Benefits Over Traditional IVR
Companies wouldn’t be switching their IVR systems to visual IVR if there weren’t any benefits, right? Here are some of the many reasons why they’re making the switch:
- Reduction in transfers to default agent queues
- Agent handle time avoidance
- Typically integrates with current IVR system
- More customer data is collected
- Fewer calls go to live agents
- Less zero-outs
- Deep insights with in-depth reporting and analytics
- Higher ROI
- Omnichannel, self-service experience
- Consistent service across multiple channels and touchpoints.
These ten benefits should be more than enough for your business to consider making the switch over to a visual IVR system. This, of course, depends on your business’ specific needs, and maybe a traditional IVR system is all you need. But honestly, because of the fact that visual IVR systems easily integrate with existing IVR solutions already in place, there’s no reason not to try — especially if your customers want better self-service options.
A Real-life Example of Visual IVR Improvements
Aeropostale recently switched from a traditional IVR system to a visual IVR system in an effort to give its customers better self-service support options. According to Radial, Aeropostale was only resolving 20-30 percent of its calls with traditional IVR. Too many people were also being routed to live agents, which indicated that the traditional IVR system was too limited.
Radial then concluded 60 percent of Aeropostale’s customers reached out via a mobile device. Radial, in turn, offered them their visual IVR solution, which led Aeropostale to a 70 percent containment rate (the percentage of calls that are resolved in the IVR and not transferred to an agent).
Going from 20-30 percent to 70 percent is a significant jump that simply cannot be ignored. Radial and other IVR leaders are obviously encouraged by these numbers because the only thing holding people back from switching to visual IVR is the fact that it’s still such a new solution.
2018 Leader in IVR Solutions
Now it’s time to see who the leader in the IVR world is in 2018. Destination CRM bases their results on depth of functionality, customer satisfaction, cost, and company direction.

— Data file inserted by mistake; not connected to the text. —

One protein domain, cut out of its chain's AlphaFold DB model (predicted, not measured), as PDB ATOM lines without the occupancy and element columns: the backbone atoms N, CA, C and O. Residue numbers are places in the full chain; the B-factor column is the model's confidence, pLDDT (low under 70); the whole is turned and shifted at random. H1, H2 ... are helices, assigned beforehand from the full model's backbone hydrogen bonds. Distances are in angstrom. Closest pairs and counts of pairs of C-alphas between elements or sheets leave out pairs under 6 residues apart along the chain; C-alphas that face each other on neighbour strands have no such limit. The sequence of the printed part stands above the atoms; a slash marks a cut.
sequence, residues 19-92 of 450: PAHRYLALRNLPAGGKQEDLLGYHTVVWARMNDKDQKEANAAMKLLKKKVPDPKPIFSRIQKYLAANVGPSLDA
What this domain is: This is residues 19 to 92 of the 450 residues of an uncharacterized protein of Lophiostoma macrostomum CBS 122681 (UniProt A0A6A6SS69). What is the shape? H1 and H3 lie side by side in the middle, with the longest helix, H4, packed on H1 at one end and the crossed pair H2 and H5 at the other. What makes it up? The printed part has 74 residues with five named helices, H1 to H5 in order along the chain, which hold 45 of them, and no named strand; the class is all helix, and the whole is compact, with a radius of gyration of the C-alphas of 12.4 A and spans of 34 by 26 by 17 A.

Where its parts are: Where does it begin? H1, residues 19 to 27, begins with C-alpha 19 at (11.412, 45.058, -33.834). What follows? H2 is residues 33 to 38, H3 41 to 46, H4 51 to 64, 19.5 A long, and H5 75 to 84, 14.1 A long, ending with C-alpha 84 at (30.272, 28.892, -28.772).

Current Leader: Genesys
Genesys posted high numbers in all of Destination CRM’s categories. Their goal is to deliver great customer experiences by simplifying and streamlining business processes. When it comes to IVR, Genesis offers an affordable solution that reduces operating costs, increases productivity, and generates more revenue.
Who to Watch: Avaya
Avaya for some time now has been making significant moves to get back to their former glory. They can finally say that they’ve succeeded in overcoming bankruptcy and are capable of focusing exclusively on getting back to the top, with a new strategic shift to a cloud-first model. They’ve even acquired Spoken Communications — a top company in Contact Center as a Service (CCaaS) solutions with a focus on customer experience built around conversational AI –, so it goes without saying that the future is very bright. For anyone interested in a powerful Cloud-based IVR solution, Avaya should be considered.
How to Optimize Your IVR System
Now it’s one thing to implement an IVR system and just leave it as is, but its an entirely different beast to optimize the system to work as efficiently as possible. Evan Gale from NICE InContact provided those who attended The State of IVRs in 2018 webinar with an excellent breakdown of the best way to optimize your IVR system:
The key to IVR optimization is that every step of the way is actionable. Businesses have to make the effort to improve their IVR, especially if they’re sticking with traditional IVR systems. Here are some other actionable tips from Evan Gale for IVR optimization:
- Visualize and analyze customer journeys within the IVR.
- Analyze specific scenarios (e.g. authentication, payments) to focus on key outcomes.
- Leverage advanced analytics to identify complex menus and flows, automatically recommend optimizations and predict outcomes.
- Compare IVR routing logic with Nexidia call categories to isolate misrouting problems.
- Build executive dashboards and reports to monitor IVR KPIs such as containment, authentication, and self-serve rates.
Optimizing an IVR is about creating a simple experience, enabling callers to resolve problems on their own by finding all the information they need from the personalized IVR menus. This data is easy to gather and analyze with modern business software such as VoIP and CRM. IVR is typically seen as a VoIP feature, and VoIP integrations with CRM are also common in 2018, so the whole process can be streamlined to create an incredibly powerful user experience.
The Final Word
As we’ve already mentioned, IVR is a growing solution for businesses interested in offering better self-service options to their customers. No longer are the days where we call companies and are forced to navigate through boring, robotic call menus that bring us to the wrong department or to an agent that can’t help us.
With the rise in visual IVR, companies are looking to give their customers more options that better fit their personal needs, empowering them and encouraging them to reach out more instead of simply giving up and giving in to their frustrations. Visual IVR implements AI to provide agents with more context going into every interaction. They also collect more data to even take a more proactive approach to a customer’s needs so they don’t have to call. It can also be accessed online so phones are no longer necessary.
Visual IVR is a relatively new trend that’s showing significant potential. The only thing that seems to be limiting its success is the fact that not enough people know about it yet. The numbers show that when given the option to choose between a traditional IVR and a visual IVR, customers go for the visual IVR system. This continues to show that the customer experience is continuing to be a significant business trend in 2018.